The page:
Congress has returned to work after a long summer break, as Republicans and Democrats begin a hectic few weeks of legislative activity before leaving again to campaign for November congressional elections. Pre-election politics loom over the remaining days of the current congressional session, with both major political parties seeking to use Iraq and national security issues to gain the upper hand.
As the Senate reconvened, and with the House resuming work on Wednesday, congressional Democrats and Republicans made clear they consider Iraq and security issues pivotal in the upcoming elections.
With public opinion polls still showing Republicans and President Bush suffering politically from the situation in Iraq, Democratic leaders took to the microphones to launch their latest criticisms.
Senate Minority Leader Harry Reid offered the core of a Democratic strategy attempting to portray Bush policy failures in Iraq as destabilizing the Middle East, encouraging a nuclear-ambitious North Korea, and weakening the U.S. military.
"The facts do not lie," he said. "Under the Bush administration and this Republican Congress, America is less safe, facing greater threats, and unprepared for a dangerous world in which we live."
Reid and other Senate Democrats will propose a resolution this week calling for the resignation of Defense Secretary Donald Rumsfeld.
California Democrat Barbara Boxer provided a preview of debate on that issue, referring to recent remarks by Rumsfeld saying critics of President Bush on Iraq have failed to learn lessons from World War II.
"I don't think staying the course with a failing policy in Iraq has anything to do with appeasing the Nazis before World War II," she said. "Get with the current moment Mr. Secretary and Mr. President. Let's get a fresh face over at the Department of Defense. Let's move forward with hope. Let's move forward with a plan.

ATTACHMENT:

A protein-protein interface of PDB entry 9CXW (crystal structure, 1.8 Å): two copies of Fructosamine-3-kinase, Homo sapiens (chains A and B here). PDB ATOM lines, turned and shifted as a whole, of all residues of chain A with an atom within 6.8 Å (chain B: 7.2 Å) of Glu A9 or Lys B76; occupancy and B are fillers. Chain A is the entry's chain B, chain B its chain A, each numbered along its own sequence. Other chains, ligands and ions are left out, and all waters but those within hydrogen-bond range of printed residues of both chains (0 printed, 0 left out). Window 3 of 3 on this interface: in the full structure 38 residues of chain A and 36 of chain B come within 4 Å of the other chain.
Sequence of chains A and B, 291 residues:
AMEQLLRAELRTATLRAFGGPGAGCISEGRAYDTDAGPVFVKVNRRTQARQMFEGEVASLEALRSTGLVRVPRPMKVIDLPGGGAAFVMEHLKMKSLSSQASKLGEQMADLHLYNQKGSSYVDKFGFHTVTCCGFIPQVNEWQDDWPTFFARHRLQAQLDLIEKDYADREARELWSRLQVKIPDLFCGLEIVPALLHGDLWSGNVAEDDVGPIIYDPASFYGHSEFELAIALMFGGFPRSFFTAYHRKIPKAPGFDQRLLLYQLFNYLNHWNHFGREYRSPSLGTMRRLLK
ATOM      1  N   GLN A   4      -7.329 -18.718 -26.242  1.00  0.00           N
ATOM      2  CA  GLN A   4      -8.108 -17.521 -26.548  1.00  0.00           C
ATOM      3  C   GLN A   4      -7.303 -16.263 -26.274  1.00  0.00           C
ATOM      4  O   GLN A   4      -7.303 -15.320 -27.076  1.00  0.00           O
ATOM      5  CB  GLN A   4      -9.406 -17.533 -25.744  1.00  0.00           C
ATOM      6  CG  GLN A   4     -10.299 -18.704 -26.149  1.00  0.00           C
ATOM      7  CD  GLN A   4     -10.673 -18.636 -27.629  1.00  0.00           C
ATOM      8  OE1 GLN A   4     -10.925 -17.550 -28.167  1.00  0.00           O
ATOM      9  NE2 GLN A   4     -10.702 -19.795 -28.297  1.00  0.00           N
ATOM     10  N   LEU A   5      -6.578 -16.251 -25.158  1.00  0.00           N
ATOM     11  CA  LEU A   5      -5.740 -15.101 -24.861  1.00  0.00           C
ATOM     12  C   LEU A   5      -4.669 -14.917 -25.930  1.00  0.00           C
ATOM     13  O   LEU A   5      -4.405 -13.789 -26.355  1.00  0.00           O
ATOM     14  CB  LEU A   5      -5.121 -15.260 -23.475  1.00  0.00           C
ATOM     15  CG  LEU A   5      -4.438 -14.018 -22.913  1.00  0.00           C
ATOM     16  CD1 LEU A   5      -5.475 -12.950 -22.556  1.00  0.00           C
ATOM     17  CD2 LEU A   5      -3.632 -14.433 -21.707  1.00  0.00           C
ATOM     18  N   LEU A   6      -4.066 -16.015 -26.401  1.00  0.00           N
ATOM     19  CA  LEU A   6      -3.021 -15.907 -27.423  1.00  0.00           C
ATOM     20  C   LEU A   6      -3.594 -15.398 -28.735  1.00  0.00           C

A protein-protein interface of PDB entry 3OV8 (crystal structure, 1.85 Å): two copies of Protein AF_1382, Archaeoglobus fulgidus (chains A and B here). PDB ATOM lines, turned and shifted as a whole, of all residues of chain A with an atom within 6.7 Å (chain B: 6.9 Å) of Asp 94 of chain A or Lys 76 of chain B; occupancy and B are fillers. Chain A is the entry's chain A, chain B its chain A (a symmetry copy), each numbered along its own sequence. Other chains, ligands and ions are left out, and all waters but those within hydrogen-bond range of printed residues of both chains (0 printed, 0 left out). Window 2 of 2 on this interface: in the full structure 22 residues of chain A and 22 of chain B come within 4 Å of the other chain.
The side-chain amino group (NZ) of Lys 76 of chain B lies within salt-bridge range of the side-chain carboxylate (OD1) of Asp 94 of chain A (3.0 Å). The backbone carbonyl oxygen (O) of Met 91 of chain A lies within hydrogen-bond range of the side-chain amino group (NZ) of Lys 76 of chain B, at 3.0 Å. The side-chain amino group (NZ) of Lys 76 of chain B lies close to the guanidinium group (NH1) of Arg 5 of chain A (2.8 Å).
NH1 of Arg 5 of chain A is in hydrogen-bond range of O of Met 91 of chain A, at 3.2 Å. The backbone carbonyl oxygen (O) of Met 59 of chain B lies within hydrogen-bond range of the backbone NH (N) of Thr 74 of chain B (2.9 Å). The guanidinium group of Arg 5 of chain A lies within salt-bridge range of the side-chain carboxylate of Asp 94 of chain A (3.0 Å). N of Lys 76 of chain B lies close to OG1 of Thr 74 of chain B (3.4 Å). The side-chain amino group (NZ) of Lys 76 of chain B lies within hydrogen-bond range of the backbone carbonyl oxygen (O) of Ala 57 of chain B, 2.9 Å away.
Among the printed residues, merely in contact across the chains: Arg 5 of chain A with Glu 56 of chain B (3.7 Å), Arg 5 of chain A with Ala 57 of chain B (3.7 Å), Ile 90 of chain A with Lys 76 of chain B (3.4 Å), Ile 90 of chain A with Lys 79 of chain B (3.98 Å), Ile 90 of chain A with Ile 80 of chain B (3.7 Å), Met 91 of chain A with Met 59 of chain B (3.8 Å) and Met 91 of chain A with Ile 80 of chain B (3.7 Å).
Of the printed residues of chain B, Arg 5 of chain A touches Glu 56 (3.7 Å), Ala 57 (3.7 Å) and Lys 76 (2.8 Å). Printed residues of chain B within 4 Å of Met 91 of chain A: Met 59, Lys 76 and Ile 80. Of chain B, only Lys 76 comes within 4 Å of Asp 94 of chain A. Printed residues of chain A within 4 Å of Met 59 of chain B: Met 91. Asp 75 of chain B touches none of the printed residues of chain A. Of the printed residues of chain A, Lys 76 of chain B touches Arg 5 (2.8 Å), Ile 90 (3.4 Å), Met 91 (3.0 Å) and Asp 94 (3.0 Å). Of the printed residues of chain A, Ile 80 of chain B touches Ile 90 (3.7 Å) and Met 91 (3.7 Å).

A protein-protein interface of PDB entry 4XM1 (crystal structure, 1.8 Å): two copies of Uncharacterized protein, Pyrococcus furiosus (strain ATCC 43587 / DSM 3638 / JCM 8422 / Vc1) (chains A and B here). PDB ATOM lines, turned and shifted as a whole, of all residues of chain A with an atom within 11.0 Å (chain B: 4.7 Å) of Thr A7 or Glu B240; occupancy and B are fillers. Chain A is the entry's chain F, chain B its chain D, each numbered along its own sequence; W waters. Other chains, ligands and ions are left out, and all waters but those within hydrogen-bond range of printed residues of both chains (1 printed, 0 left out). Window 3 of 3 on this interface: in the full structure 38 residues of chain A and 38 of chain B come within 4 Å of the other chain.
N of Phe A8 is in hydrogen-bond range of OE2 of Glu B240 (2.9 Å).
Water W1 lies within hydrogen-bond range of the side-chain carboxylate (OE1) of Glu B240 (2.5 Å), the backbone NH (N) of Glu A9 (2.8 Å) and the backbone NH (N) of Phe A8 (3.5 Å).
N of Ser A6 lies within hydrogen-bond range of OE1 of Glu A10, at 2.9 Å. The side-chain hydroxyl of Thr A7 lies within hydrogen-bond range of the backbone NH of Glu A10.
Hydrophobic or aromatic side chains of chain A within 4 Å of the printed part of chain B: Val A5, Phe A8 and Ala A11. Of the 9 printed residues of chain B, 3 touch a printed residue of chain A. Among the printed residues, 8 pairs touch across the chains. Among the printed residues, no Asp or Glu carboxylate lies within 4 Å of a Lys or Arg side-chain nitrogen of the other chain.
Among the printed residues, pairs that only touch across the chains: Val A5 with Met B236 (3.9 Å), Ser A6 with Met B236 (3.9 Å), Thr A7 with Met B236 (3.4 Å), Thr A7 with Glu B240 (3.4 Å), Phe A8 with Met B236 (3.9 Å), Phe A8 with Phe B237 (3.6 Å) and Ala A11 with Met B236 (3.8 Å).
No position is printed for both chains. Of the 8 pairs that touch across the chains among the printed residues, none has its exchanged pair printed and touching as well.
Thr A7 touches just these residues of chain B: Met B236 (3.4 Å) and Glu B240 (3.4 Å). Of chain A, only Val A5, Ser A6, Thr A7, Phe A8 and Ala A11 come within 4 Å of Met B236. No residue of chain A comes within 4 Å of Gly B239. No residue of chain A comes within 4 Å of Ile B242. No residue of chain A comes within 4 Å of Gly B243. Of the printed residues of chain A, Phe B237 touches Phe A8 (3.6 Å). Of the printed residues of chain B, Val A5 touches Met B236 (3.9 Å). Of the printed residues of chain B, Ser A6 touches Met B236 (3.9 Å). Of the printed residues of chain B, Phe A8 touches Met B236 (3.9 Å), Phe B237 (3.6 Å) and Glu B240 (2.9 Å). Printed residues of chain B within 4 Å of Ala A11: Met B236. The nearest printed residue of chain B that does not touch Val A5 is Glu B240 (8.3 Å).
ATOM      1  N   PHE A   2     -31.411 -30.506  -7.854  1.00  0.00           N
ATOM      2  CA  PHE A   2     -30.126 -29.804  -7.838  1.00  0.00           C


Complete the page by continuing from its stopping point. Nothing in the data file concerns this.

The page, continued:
In response, House and Senate Republicans accused Democrats of trying to politicize the Iraq issue for their own gain.
House Republican Leader John Boehner told reporters he will try to block any such resolution from reaching the House floor.
Boehner referred to Democrats as Defeatocrats, going on to accuse the minority of helping embolden terrorists.
Senate Majority Leader Bill Frist says Democrats have weakened the government's powers in the war on terrorism and homeland security, while playing politics with Iraq.
"I think it is a pure political game at the same time [that] we are trying to address the very serious issues of port security [and] making sure that our government and our representatives have the tools to fight this war on terror, to make sure the money flows like the bill we have today to support our troops overseas," he said. "And if they want to inject a purely partisan political amendment or resolution I will address it."
The exchanges over Iraq and Secretary Rumsfeld's performance came as President Bush uses a series of speeches to urge Americans to support his approach in Iraq and in the war on terrorism.
"These radicals have declared their uncompromising hostility to freedom," he said. "It is foolish to think that you can negotiate with them."
Republican Senator Mitch McConnell responds to Democratic criticisms that Iraq has diverted U.S. attention away from the fight against al-Qaida.
"Iraq according to [prominent al-Qaida leader Ayman] Al-Zawahiri is the central front in the war on terror and we agree with him," he said. "I don't know why people can't accept what he is saying. It has become the place to fight the war on terror."
Republican leaders project an end-of-September date for adjourning to prepare for the November mid-term congressional elections.
They have crafted an agenda emphasizing security and defense-related bills, including Senate action on defense legislation, and bills on terrorist interrogation policies and domestic anti-terrorist surveillance.
However, Congress will be unable to complete major government appropriations bills before the November election, requiring lawmakers to reconvene in mid-November to finish up business of the 109th Congress.
President Bush's goal of signing a comprehensive immigration bill before Americans vote for a new Congress will not be met, although Republican leader Boehner vowed to get a strong border security-related bill to the House floor.
Next week, both chambers of Congress will mark the fifth anniversary of the September 11, 2001, terrorist attacks with resolutions honoring victims and families.